The psychologist warned not to get used to an adrenaline rush because "the rush is a learned behavior, once you get it you would want it some more." The brain's memory evokes the first rush felt into chasing it which adds up to becoming an addiction risk.
She went on to explain different types of people who are after an adrenaline rush, which are either genetically or personality based.
"Thrill-seeking individuals are prone to being more into risk-taking," said the psychologist, pointing out that said individuals do stunts leading the brain into a state of emergency.
Having an adrenaline rush is sometimes a requirement while carrying out tasks aimed at saving people's lives, especially for firefighters on duty.
"Hard to describe, but it feels like you have tripled your strength," said Kuwaiti Firefighter Salman Qassem, who became a firefighter because he was saved by one, adding that adrenaline can save lives.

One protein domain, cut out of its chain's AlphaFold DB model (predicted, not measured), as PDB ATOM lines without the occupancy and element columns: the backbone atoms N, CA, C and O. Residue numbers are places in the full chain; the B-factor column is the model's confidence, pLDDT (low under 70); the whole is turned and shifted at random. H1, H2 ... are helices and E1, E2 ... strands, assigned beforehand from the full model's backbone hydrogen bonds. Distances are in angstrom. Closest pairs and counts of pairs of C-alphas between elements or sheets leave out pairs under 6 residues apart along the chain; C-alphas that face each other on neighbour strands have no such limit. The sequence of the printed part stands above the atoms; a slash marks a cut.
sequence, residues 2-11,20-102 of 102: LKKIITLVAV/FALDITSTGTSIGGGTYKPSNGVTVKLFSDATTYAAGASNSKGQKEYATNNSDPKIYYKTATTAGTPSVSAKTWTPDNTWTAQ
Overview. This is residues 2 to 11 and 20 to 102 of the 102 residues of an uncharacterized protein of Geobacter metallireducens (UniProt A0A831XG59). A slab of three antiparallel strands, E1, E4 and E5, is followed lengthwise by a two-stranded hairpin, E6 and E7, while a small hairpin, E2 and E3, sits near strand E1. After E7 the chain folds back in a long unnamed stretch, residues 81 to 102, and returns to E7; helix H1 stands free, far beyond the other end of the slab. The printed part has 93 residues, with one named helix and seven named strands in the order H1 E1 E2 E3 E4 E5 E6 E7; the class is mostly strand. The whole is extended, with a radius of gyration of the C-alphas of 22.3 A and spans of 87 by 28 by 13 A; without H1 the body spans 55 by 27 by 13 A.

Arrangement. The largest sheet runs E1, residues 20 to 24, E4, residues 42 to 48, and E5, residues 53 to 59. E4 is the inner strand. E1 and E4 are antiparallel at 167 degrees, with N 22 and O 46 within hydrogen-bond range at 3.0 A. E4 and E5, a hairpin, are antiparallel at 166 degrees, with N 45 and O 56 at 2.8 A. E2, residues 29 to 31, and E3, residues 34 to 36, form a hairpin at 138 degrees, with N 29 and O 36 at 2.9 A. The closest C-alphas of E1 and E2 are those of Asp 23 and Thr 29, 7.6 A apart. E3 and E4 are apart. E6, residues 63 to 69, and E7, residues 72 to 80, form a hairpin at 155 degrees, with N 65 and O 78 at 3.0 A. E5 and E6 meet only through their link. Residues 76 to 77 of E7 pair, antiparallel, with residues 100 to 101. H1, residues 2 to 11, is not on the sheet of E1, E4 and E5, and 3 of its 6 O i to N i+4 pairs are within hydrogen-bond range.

When faced with danger, firefighters go beyond what they are normally capable of to save lives, said Qassem, pointing out that "anyone can be a firefighter depending on how determined they are." Just pure adrenaline, the mind can be tricked into what Qassem considered "suicidal thoughts if it does not contain endorphins," which is counterproductive to firefighters.
On the other side of the spectrum, constantly chasing endorphins can become an impulsive behavior heading towards self-destructive situations, perishing to pure adrenaline.
"Broken arm, dislocated shoulder, fractured ribs, and cracked pelvis," Qassem listed his injuries that intensified after the adrenaline rush faded.
The rush of an extreme sports risk-taker and a firefighter are "kind of similar because we both face dangerous situations," he replied, when asked about the similarities between his job and extreme sports.
Speaking of danger, Czech Rider and FMX4Ever Team Leader Martin Koren said that extreme athletes in freestyle motocross (FMX) always take "calculated risks" when doing dangerous stunts mid-air.